After reading about the habitat preferences of mammals in Wisconsin, I hypothesized that in Pine Hollow the most valuable habitat would be the mature forest, followed by the 15-year-old planting, and then the 4-year-old planting. For this study, I am defining the term valuable as favored by the greatest number and most species of mammals. In my reading and background research, all of the mammals, except prairie deer mouse and meadow vole, were recorded as living in a variety of habitats, but they were all at least partially dependent on the forest habitat. I hypothesized that some mammals would remain in the mature forest habitat all of the time. These mammals would be the squirrels, because of their tendency to live and forage near large trees, and the long-tailed weasel, because of its sensitivity to mature forest habitat fragmentation (Gehring 2004).
Rabbits, opossums, least weasels, short-tailed weasels, raccoons and skunks are more inclined to stay near dense cover, but they may live in a variety of habitats (Forrest 1988). Similarly, deer prefer brushy habitats (Whitaker 1996) and usually avoid large open fields (Jackson 1961). I hypothesized that all of these mammals would be most common in the 15-year-old planting, then in the forest, and would only rarely venture into the 4-year-old planting.
Coyotes also favor second-growth habitat and scarcely leave dense cover (Jackson 1961), but they are very dependent on mice and other small rodents that inhabit fields. So I hypothesized that they would be found mostly in the 15-year-old planting and the mature forest, but they would frequent the 4-year-old planting (for hunting) more often than other mammals, excluding the small rodents.
I hypothesized that the mice, voles and shrews, being so adaptable, would be fairly evenly distributed over the three habitats.
To conduct my research, I decided to record the number and species of mammals that left tracks in the three different habitat zones. I went tracking as often as conditions permitted (fresh snowfall) throughout my study so that my data would be as conclusive as possible. This proved to be six sessions between 11 December 2009 and 14 February 2010.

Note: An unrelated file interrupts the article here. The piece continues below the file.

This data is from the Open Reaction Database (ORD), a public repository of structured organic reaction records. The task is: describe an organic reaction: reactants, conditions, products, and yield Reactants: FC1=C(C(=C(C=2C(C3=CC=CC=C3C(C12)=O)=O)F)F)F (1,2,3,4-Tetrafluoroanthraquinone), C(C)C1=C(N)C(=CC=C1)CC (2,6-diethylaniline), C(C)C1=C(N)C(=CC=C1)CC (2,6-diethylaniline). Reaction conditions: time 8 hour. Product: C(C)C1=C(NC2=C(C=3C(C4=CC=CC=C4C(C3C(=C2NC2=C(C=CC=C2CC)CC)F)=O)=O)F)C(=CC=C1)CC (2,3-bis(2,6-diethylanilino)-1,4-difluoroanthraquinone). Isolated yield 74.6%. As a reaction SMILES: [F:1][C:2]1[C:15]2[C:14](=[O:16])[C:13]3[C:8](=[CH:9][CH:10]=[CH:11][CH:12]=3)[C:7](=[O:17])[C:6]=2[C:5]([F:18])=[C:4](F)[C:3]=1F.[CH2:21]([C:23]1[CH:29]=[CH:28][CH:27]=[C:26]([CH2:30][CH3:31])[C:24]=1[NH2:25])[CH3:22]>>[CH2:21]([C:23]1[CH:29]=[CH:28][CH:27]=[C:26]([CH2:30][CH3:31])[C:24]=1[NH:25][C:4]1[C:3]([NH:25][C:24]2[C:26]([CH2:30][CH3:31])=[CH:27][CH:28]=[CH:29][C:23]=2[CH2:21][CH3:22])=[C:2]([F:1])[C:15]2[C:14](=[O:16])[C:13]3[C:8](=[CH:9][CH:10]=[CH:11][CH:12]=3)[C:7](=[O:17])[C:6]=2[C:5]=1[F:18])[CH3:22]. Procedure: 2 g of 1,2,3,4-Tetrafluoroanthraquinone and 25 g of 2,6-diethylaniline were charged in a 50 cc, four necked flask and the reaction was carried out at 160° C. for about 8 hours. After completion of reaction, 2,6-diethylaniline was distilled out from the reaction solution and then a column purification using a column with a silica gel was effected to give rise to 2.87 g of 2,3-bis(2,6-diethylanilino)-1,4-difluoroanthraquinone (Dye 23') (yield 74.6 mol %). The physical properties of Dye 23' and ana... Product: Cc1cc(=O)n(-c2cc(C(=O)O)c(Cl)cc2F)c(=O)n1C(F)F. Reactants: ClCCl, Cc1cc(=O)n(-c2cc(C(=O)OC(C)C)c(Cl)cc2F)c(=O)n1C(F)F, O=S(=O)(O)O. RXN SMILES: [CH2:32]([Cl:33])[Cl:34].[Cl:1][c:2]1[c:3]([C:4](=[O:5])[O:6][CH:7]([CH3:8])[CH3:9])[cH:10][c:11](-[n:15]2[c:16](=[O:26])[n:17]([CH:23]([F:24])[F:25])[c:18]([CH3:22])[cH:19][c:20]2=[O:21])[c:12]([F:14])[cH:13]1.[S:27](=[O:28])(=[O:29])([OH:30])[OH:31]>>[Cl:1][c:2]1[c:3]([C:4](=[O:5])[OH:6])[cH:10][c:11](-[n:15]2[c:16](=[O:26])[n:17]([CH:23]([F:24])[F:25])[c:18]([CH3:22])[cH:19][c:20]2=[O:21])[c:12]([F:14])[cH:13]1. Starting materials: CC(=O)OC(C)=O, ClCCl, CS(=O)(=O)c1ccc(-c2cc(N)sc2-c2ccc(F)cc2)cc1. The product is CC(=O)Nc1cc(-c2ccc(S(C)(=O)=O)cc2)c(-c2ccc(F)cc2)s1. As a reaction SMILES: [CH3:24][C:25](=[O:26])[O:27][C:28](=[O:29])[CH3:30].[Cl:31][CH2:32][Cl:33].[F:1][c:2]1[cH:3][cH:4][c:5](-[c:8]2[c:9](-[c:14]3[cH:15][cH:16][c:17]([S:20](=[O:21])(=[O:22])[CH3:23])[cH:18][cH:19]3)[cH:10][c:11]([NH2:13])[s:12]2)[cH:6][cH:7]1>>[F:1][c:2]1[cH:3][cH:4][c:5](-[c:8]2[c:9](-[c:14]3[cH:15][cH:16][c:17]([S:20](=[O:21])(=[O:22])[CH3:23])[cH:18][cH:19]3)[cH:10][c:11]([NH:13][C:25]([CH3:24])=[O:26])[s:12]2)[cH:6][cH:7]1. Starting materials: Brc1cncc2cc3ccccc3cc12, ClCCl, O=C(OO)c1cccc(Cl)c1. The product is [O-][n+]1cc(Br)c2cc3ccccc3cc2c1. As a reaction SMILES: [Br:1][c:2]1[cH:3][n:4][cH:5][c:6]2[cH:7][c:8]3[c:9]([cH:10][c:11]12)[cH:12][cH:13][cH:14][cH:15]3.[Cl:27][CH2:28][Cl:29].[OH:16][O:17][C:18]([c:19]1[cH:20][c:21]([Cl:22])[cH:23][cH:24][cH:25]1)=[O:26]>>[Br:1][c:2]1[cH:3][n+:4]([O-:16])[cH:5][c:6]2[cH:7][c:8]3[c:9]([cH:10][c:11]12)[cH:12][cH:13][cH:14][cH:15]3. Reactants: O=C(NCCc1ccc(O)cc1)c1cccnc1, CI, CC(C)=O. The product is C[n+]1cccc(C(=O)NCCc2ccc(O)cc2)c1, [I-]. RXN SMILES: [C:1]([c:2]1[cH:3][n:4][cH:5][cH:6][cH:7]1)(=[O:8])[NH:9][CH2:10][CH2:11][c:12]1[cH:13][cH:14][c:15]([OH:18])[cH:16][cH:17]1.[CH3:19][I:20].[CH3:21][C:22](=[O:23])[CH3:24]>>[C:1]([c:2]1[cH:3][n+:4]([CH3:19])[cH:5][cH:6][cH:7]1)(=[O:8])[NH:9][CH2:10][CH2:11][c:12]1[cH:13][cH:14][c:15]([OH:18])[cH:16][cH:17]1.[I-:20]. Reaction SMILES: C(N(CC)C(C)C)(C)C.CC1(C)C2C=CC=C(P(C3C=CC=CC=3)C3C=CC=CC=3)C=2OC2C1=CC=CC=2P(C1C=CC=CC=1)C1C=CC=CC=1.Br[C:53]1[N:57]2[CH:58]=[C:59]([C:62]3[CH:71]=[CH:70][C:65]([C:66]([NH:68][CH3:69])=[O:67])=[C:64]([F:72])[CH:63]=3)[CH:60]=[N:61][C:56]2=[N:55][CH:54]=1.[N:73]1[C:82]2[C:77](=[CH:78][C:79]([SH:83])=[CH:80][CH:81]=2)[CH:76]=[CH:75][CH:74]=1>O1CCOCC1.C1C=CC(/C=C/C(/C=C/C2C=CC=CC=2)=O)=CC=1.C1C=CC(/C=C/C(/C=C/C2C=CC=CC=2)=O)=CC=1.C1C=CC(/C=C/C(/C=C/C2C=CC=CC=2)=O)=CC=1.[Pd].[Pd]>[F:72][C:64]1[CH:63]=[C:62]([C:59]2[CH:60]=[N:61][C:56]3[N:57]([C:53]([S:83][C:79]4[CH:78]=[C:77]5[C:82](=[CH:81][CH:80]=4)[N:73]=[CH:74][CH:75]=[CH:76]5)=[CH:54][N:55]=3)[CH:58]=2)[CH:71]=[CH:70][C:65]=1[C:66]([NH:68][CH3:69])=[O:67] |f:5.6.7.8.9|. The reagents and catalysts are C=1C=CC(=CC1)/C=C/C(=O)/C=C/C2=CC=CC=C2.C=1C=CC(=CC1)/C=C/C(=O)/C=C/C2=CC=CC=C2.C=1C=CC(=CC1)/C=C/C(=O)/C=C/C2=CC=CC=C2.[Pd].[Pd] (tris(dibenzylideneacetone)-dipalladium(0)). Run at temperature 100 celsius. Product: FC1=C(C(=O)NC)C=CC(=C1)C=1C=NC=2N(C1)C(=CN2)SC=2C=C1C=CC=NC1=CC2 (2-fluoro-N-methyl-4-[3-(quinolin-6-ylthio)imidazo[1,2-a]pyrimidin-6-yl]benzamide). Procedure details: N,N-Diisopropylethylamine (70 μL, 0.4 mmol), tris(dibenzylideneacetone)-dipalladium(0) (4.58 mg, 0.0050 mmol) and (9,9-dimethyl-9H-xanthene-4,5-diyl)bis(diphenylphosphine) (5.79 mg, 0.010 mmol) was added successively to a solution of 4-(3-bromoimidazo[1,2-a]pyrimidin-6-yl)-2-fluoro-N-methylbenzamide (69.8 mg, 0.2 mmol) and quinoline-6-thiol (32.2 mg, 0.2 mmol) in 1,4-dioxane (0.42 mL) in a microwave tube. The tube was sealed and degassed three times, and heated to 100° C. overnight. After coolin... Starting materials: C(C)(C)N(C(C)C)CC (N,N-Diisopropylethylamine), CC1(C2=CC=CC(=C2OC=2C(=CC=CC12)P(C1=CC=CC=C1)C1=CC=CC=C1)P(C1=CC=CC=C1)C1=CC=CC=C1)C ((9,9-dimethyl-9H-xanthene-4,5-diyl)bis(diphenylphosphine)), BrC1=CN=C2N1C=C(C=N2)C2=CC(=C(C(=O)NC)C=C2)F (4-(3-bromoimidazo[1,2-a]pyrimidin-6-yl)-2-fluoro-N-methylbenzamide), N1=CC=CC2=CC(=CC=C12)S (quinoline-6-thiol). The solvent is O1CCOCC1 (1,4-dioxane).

Using a map of the Pine Hollow Preserve, I outlined my three areas of study (mature forest, 15-year-old planting, 4-year-old planting). As I mentioned earlier, there was quite a difference in the size of each habitat, so I chose one square equal to 10,000 square yards (100 x 100 yards) within each of the three habitats I would survey for tracks.
Within one to three days after a snowfall, I walked evenly across each square and counted tracks, being extremely careful not to count the same mammal twice. If I was in doubt as to which species had left the tracks, I followed the trail until I had gathered enough evidence to identify it before I counted it. I found the Field Guide to Tracking Animals in Snow by Louise Forrest to be invaluable while I was tracking.
The weather, from the time the last snow had fallen to the time I was tracking, was extremely important because it affected the liveliness of the mammals and also the state in which I found their tracks. Therefore, I recorded weather conditions, snow conditions and temperature from the snowfall to the time of tracking. While tracking, I took note of the number of mammal tracks in a field notebook. The following is an excerpt from my records.
Results and Discussion
I found 13 different species of mammals in Pine Hollow, which I divided into three size-based categories.
- Large mammals: white-tailed deer, coyote
- Medium-sized mammals: eastern cottontail rabbit, striped skunk, opossum, raccoon, long-tailed weasel, least weasel, gray squirrel, red squirrel
- Small rodents: mice, voles, shrews
I did not delineate between the different species of shrew, mouse and vole. It was impossible to tell their tracks apart, and I had no other method of identification. There have been several species of small rodents found in the Baraboo Hills in habitats similar to Pine Hollow: northern short-tailed shrew, masked shrew, meadow mouse, and white-footed mouse (Mossman and Lange 2006). The scientific names for all of the species above are listed in Appendix A.
The distribution of mammal species throughout the three study areas supported part of my hypothesis. The tracks of all 13 species were found in the mature forest; nine of the 13 were found in the 15-year-old planting; and six of those nine were found in the 4-year-old planting.
In order to understand why certain mammals were found in the different study areas, I found it helpful to refer to the characteristics and habitat needs of individual mammal species. For example, many of the mice, voles and shrews stayed under the snow most of the time because of the extreme cold and deep snow.